New homes aren’t perfect, but older homes sometimes have special issues. And some of those issues carry a health or safety risk. All hazards are important, but you should be especially aware of those that commonly plague houses built before the mid 1980s.
Here are a few of the things that you should watch out for and note in your report.
Lead Inside and Out
At one time, lead paint was the norm both inside and outside the home. Lead plumbing pipes were common, too. Of course, now it’s common knowledge that lead is a hazard that we don’t want contacting the water that we drink and bathe in, nor the paint that we live with every day.
Homes that were built before the late 1970s can safely be assumed to have lead paint somewhere. It wasn’t until 1978 that lead additives were banned from paint. Lead water pipes were in use until the late 1940s, according to InterNACHI. So from homes dated around 1978 and older, you can assume that there is lead.
Asbestos in Ceilings, Walls and Floors
Asbestos is both an amazing material and a hazardous one. Its insulating power and flame resistance made it popular for floor tiles, ceiling tiles, insulation, and sometimes even plaster additives. But in 1989, the Environmental Protection Agency banned the material from new home materials.
What makes asbestos so dangerous is not that it’s merely in the home. It’s when the fibers are friable or released into the air through damage to the material that they become dangerous. Sealed asbestos is not a hazard, although most home owners would agree that it’s better to have it removed than to live with it. Always use caution around asbestos, and never disturb any suspicious materials.
Unsafe Radon Levels
Radon is a gas that you can’t see, smell, or taste. You would never know that it exists without testing, which requires special measuring equipment. InterNACHI explains that Radon usually enters through foundation cracks, which are not unusual in older homes.
Some locations are more at risk for radon. And without the right equipment, you won’t know if it’s present or not. Other homes in the area with radon issues are a clue that the one you’re inspecting might be at risk, too.
Unsafe Electrical Wiring and Components
Some old wiring is easy to spot. Aluminum might be present in a house that was built between the mid 1960s and the mid 1970s, says InterNACHI. It’s generally safe if it’s still in good condition, but aluminum degrades fast. It probably won’t be.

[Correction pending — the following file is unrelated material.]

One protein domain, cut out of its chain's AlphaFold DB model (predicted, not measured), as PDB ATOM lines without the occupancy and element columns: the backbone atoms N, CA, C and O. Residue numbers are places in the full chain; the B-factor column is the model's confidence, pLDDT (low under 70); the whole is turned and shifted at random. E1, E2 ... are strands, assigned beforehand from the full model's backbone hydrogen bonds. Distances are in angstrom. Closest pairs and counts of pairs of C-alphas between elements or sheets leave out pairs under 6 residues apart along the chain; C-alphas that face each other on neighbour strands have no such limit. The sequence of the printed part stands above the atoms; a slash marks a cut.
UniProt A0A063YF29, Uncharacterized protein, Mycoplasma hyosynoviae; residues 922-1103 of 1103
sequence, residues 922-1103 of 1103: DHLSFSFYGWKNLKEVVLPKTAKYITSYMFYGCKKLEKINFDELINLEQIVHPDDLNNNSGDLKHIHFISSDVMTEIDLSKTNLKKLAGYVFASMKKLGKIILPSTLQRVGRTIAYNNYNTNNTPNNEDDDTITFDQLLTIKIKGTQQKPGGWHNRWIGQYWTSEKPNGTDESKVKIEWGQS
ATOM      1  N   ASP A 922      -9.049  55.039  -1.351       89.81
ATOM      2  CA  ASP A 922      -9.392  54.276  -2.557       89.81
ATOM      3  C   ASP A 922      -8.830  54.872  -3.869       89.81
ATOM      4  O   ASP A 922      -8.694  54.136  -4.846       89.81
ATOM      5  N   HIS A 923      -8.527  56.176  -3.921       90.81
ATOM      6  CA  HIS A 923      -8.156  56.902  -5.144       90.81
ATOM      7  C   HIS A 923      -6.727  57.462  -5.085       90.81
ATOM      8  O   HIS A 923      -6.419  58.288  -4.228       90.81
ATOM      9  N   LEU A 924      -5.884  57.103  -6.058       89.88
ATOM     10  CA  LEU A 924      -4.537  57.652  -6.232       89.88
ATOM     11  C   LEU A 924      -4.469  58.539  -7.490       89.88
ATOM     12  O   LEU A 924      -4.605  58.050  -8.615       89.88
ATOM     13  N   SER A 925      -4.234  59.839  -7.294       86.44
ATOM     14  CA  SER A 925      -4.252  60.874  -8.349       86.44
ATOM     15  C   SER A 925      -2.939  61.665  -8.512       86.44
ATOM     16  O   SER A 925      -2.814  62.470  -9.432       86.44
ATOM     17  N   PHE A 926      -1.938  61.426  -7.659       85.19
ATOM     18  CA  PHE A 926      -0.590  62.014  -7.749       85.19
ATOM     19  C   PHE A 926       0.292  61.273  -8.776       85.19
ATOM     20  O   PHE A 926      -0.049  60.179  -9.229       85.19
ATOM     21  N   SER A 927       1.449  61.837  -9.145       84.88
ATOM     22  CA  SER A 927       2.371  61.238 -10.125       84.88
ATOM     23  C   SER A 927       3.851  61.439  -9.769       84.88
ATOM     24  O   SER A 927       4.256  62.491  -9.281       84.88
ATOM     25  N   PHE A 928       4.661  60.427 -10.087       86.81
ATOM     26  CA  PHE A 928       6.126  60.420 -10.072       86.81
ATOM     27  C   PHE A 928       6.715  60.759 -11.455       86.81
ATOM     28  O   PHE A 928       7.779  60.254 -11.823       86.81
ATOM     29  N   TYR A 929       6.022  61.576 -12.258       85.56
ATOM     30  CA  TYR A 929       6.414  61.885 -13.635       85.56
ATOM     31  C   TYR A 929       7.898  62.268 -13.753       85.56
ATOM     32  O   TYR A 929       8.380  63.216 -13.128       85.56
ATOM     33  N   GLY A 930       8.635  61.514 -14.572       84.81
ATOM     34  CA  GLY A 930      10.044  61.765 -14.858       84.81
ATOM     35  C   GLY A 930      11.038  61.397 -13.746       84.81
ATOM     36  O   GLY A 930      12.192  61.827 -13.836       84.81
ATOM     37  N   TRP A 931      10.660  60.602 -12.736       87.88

A lack of grounding is another problem common in older homes, especially those built before the early 1960s. If the outlets or receptacles have only two openings, chances are there’s no ground wire and the wiring should be updated. If the home has knob and tube, you’ll really be looking at an antique.
Buried Problems on the Property
For all of the possible issues inside the home, others exist outside. Anything buried on the property could be a hazard. Septic tanks, wells and cesspools were common before the era of city water and sewer. Some newer homes still have septic systems and wells. But in an older home where they’re no longer in use, they could collapse.
Buried oil tanks are another possible hazard, says InterNACHI. If the home once used fuel oil but later switched to another source, old oil could leach into the soil and the tank could collapse. Soil testing and removal or backfilling are recommended where there are buried tanks.
As a home inspector, your job is to note the safety and function of everything that you inspect. But unless you know what to look for, you might not catch every problem.
Modern code helps you understand the potential problems that are common in newer property. But with an older home where unsafe elements are grandfathered in, the only clue that a potential buyer gets might be the report that you make.
At ICA School, we teach you what to look for and where to find it, which makes you a well-rounded inspector. You might not perform special inspections, such as for radon. But you can let the customer know that it needs further investigation. Enroll now and you can start learning more about old and new homes, what makes them safe, and what needs to be addressed by the customer.